Guest Post by Swish
I walk into the office, but this time something is different. I take a seat, login, and greet the colleagues. Most around me return the gesture, but one does not. No worries, I think, she looks focused on something, it’s probably important. Benefit of the doubt.
The atmosphere though is palpable. I go about my duties, plan out my day, and catch up on emails. But there’s tension in the air, and not the good kind. Well, she must be occupied with something. Although it’s tempting for people to believe its all about them, usually it’s something else that is going on that you don’t know about.
Lunchtime. I go with a few colleagues downstairs, she does not join. Not for this day, or subsequent days. Finally, we are forced to exchange information during a team meeting. Cold. The pendulum begins to swing. Now I begin to understand my previous colleague’s advice, “just be patient,” he said.
I go about my job with a work ethic ingrained from the multitude of part-time jobs I had as a kid. Done. I send it out and await feedback. In the meantime, there isn’t much else to do, so lets take the initiative. Hey, this looks like some interesting news and commentary on a few relevant-to-my-job topics, let me collate, summarise, and add my opinion here and there, and share with the team.
One colleague expresses her appreciation, “thank you for sharing!”, but my other cold, never-join-for-lunch colleague, doesn’t get back to me until much later.
Finally, when she does, I get berated for taking the initiative, because according to her, it needed more analysis, a clearer purpose, or somehow some added extra value. Despite there being no direction or criteria for it in the first place, it’s somehow wrong. On top of that, I had shared something very similar prior, which at the time was appreciated by her.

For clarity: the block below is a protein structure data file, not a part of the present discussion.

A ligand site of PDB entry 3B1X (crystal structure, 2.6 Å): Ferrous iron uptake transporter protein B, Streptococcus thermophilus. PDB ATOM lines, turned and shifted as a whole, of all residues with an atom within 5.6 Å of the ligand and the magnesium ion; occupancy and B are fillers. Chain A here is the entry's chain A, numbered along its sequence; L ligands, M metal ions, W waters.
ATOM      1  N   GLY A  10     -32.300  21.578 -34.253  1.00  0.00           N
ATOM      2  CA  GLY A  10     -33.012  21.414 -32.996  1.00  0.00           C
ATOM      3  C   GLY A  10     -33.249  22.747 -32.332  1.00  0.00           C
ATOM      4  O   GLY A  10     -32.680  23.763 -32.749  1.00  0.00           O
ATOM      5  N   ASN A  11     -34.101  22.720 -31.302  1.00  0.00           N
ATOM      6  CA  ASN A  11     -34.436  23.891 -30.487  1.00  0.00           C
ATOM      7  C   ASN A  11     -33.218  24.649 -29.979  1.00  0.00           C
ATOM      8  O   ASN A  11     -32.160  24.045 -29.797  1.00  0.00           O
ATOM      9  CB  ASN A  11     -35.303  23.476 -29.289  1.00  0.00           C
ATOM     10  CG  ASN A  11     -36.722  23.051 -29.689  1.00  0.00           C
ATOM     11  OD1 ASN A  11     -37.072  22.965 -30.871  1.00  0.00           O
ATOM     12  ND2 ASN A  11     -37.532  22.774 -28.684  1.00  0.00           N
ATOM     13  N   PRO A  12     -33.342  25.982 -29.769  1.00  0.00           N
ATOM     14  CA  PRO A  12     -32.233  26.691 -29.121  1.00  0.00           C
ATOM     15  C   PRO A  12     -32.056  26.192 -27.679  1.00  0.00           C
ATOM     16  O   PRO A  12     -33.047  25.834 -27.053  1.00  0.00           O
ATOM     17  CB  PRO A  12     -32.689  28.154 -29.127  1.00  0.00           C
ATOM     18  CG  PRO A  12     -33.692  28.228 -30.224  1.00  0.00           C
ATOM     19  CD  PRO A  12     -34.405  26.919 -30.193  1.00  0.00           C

Let’s be clear – this is the easiest and quickest way to demotivate any employee from taking the initiative, in any country, any culture. You can bet I’m never going to do something like that of my own volition ever again.
As it turns out, the holiday I took, was not appreciated by her at all. After eliminating all other possibilities over the last few weeks, this colleague was not impressed with me taking a vacation or enjoying life. What a sad life this person must live, where they cannot express their feelings directly, nor can they accept that someone has a life outside of work.
There are many things going on here.
First, in Japan ‘work is life!’ and to take a vacation is traditionally seen as placing pressure on colleagues to carry the ‘burden’ of your work, while you are away (hence why everyone brings back souvenirs after they return).
Secondly, Japanese work culture overly values trying one’s best and overcoming adversity, ahead of results or outcomes.
Finally, putting in time with the people at your company to develop the right relationships is vital in Japan, again to the detriment of actually getting things done.
I’m not going to go into the cultural and historical background that I believe these concepts emerged from, rather, I am going to point out the problems they cause and what can be done to turn the tide.
There is a persistent belief around the world, that Japanese work so very hard.
This is a myth, one born from decades of unprecedented economic growth, coupled with economic upheaval in another, which led many to believe, that business as it was conducted in Japan, was the best model for prosperity. Books were written. Words and customs adopted. Built on a hardworking population emerging from the ashes of a world war, the Japanese built globally dominating companies that became household brands.